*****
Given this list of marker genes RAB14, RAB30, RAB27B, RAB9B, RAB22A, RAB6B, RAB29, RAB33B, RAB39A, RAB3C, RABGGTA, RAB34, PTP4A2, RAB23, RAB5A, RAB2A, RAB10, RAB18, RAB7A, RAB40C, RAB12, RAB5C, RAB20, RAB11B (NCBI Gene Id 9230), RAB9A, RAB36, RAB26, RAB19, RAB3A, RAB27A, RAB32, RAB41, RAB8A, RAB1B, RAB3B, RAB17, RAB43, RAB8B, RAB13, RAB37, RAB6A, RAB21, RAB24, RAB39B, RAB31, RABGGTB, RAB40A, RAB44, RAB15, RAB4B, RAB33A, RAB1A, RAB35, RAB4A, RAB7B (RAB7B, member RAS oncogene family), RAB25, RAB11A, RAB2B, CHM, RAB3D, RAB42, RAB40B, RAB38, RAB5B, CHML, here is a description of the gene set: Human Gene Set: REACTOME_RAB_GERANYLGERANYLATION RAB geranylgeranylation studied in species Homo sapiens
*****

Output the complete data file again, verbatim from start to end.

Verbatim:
Given this list of marker genes RAB14, RAB30, RAB27B, RAB9B, RAB22A, RAB6B, RAB29, RAB33B, RAB39A, RAB3C, RABGGTA, RAB34, PTP4A2, RAB23, RAB5A, RAB2A, RAB10, RAB18, RAB7A, RAB40C, RAB12, RAB5C, RAB20, RAB11B (NCBI Gene Id 9230), RAB9A, RAB36, RAB26, RAB19, RAB3A, RAB27A, RAB32, RAB41, RAB8A, RAB1B, RAB3B, RAB17, RAB43, RAB8B, RAB13, RAB37, RAB6A, RAB21, RAB24, RAB39B, RAB31, RABGGTB, RAB40A, RAB44, RAB15, RAB4B, RAB33A, RAB1A, RAB35, RAB4A, RAB7B (RAB7B, member RAS oncogene family), RAB25, RAB11A, RAB2B, CHM, RAB3D, RAB42, RAB40B, RAB38, RAB5B, CHML, here is a description of the gene set: Human Gene Set: REACTOME_RAB_GERANYLGERANYLATION RAB geranylgeranylation studied in species Homo sapiens